30.8 C
Friday, May 24, 2024
HomeInsightMobile Connectivity: Are We Over-Reliant On Them?

Mobile Connectivity: Are We Over-Reliant On Them?

5 min read
The smartphone has, arguably, been one of the most impactful innovations in the 21st century. The role it plays in shaping our lives and how we interact with one another cannot be overstated. If our smartphones stopped working, what then? Considering the faith that we put in mobile apps, if they fail us, will our lives ever be the same again?

Last year, messaging giant WhatsApp announced that it will cease supporting smartphones running on older operating systems. That resulted in a ruckus of epic proportions — it seemed like every major online news and tech channel reported on it! Considering that this little ‘exercise’ by WhatsApp will purportedly affect tens of millions of users around the world, it will no doubt play into the doom and gloom scenario.

More recently, we actually got a glimpse of what life would be like should we lose access our precious apps. In early October last year, social media behemoth Facebook had a brief but significant outage — it went offline for over five hours! For those not in the know, Facebook also happens to own Instagram as well as WhatsApp. So for those who live their lives on these apps, those five hours must have felt like an eternity.

It is no wonder that the richest people on our planet are the ones running tech firms. And that just goes to show the level of reliance most have on their smartphones and the apps on them. From scrolling through Instagram, chatting on Snapchats to watching videos on YouTube and movies on Netflix, there’s practically nothing you cannot do on your phone! And with the COVID-19 pandemic, people have relied on online delivery services, such as Grab and Lalamove, to order food and groceries. Shopping for other services and goods is as easy as going onto Shopee or Lazada. Everything relevant for living and communicating is right there on your smartphone.

So just imagine the earlier scenario, when our sacred apps suddenly go offline for a few hours, or — god forbid — our phones become obsolete and we cannot access our favourite apps anymore. Problems will then start to arise, as everyone in our society, whose lives were practically built around online living, will start to struggle. Those who rely on technology to interact and communicate with others will be greeted by silence, albeit for a few hours, but enough to cause anxiety and psychological effects. There’s even a term for that: nomophobia- which simply translates to “no mobile phone phobia”, a fear of being detached from mobile phone connectivity. And this seems to be a growing psychological phenomenon. It may be mild for some, but for others who literally are living their lives through their phones, it could develop into something more severe —surely something to worry about.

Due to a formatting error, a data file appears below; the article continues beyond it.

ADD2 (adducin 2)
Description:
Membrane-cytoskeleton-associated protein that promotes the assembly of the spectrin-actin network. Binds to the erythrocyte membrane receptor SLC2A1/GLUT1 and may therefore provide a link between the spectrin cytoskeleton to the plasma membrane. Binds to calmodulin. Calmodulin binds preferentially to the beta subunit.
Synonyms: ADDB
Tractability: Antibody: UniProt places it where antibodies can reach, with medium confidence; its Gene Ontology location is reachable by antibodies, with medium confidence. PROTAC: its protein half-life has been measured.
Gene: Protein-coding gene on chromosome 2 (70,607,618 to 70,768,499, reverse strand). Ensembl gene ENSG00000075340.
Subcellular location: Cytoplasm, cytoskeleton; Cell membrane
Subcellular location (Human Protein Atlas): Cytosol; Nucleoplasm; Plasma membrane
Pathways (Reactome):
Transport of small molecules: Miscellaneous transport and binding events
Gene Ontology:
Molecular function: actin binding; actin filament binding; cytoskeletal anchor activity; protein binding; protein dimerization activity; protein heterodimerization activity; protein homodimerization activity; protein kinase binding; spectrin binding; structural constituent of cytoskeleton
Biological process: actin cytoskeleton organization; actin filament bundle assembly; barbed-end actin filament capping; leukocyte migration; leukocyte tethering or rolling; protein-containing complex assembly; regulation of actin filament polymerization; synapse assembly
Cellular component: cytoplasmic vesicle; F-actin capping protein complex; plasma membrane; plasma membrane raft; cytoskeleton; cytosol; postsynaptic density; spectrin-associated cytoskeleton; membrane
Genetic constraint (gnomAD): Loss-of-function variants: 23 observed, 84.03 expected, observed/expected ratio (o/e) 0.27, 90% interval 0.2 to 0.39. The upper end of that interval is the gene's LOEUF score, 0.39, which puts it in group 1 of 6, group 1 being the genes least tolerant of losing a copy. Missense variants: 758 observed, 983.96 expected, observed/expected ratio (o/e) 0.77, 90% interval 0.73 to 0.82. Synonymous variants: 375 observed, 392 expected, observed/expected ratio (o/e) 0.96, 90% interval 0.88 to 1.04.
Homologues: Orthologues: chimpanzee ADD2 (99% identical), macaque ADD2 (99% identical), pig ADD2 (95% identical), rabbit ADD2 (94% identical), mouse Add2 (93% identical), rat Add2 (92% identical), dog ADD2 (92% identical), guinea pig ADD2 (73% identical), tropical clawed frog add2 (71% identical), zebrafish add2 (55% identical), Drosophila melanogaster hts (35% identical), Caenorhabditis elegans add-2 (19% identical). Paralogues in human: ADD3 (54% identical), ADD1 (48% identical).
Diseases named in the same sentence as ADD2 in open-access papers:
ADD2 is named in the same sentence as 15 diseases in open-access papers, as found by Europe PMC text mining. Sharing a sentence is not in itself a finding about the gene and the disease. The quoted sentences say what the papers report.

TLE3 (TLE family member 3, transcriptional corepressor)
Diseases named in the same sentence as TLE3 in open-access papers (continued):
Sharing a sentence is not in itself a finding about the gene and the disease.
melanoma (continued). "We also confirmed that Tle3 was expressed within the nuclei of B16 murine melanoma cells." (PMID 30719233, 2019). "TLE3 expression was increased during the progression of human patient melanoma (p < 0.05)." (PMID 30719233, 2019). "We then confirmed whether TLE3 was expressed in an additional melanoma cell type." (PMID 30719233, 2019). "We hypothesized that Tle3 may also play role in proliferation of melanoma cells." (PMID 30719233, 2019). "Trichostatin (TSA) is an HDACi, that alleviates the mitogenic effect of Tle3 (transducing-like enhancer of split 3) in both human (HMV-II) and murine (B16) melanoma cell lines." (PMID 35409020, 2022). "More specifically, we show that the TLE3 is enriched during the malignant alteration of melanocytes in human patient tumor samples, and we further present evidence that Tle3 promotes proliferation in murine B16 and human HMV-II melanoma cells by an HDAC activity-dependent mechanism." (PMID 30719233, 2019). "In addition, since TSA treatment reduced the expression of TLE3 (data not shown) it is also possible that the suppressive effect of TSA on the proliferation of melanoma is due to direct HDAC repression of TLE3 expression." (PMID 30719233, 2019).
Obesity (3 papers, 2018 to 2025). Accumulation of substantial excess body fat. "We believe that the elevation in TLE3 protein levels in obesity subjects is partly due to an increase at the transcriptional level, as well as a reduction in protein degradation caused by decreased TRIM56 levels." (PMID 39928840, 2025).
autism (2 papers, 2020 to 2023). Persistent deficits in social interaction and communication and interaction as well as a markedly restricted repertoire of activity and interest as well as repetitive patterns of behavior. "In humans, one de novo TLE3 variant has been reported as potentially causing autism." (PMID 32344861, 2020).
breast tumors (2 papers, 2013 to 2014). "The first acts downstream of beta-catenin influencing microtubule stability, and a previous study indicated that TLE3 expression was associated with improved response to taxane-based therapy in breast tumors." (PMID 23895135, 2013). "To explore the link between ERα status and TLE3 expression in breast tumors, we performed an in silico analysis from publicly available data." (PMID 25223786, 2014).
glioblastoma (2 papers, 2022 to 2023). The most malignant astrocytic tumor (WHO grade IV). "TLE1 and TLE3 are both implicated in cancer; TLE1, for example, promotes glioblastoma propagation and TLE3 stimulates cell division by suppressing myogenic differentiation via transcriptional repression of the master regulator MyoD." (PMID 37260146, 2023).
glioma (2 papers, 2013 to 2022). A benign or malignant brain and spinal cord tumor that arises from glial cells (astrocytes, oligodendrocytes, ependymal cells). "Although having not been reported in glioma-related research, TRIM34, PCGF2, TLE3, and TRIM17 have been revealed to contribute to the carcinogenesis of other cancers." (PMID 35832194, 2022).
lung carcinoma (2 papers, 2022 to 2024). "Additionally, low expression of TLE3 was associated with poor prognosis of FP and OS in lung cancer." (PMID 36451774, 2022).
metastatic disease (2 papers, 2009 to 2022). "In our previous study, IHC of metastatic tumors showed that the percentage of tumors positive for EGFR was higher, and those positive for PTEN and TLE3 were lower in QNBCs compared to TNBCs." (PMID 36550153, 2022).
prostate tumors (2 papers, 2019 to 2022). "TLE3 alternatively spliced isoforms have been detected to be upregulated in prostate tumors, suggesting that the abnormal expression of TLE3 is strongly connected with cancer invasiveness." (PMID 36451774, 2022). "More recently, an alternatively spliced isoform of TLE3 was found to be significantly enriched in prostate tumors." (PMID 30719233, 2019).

Technology has been a saving grace for many during the early coronavirus lockdowns. They have allowed people who were isolated to communicate, share, reach out, and even work with others remotely.

However, the downside of over-reliance is addiction. That’s right, smartphone addiction. You may not believe it yourself, but can you go a few minutes without looking at your phone? You may find yourself preoccupied with your smartphone while doing important tasks or even while on the toilet; or feeling a sense of displacement and loss if your apps are not working or online; or even a sense of dread if you realised youhad left home without your phone. These are just some of the ever-growing symptoms associated with overusing and increased screen time on our smartphones.

In fact, distracted driving has become one of the major causes of road accidents in Singapore. Drivers too caught up with life on their phones are fast becoming a liability on our roads. A Samsung commissioned survey featured in TODAY news, showed that a majority of drivers here admit that they use their mobile phones without a hands-free kit while driving. Even if you are confident in your ability to multitask, the consequences of juggling a phone and the wheel are just too risky. Your attention should be unequivocally on the roads.

So what then do we do? Our smartphones are really useful and the smart apps assist us greatly in our daily lives but we have to learn to live with technology and not rely on it entirely. Worldwide outages or app updates that alienate are always going to happen. We have to remember that an accident can easily render an entire system useless. We don’t want to have to stop living if that happens; surely our lives are more than just a couple of apps?

Here are some useful tips to deal with smartphone addiction

  • Use a phone usage tracker to record your phone usage and set limits to restrict yourself each day. Reward yourself at the end of the day if you manage to achieve your goal.
  • If you need to be productive at work or are with friends and family, switch off your phone so you will not be distracted. Likewise, if you are driving, switch off your phone and keep your focus on the roads.
  • For a disrupt-free sleep, reach for a book or listen to soothing music before going to bed instead of checking on your social media channels.
  • Adopt healthy habits, such as working out or practising relaxation techniques, instead of spending time on the Internet. This will help you cope with erratic moods commonly displayed by smartphone addicts.
  • Have a good chat over the phone or meet up in person (in accordance with the latest COVID-19 Safe Management Measures) with friends or family to strengthen relationships organically.
  • Check out our article on how to tame your social media habit.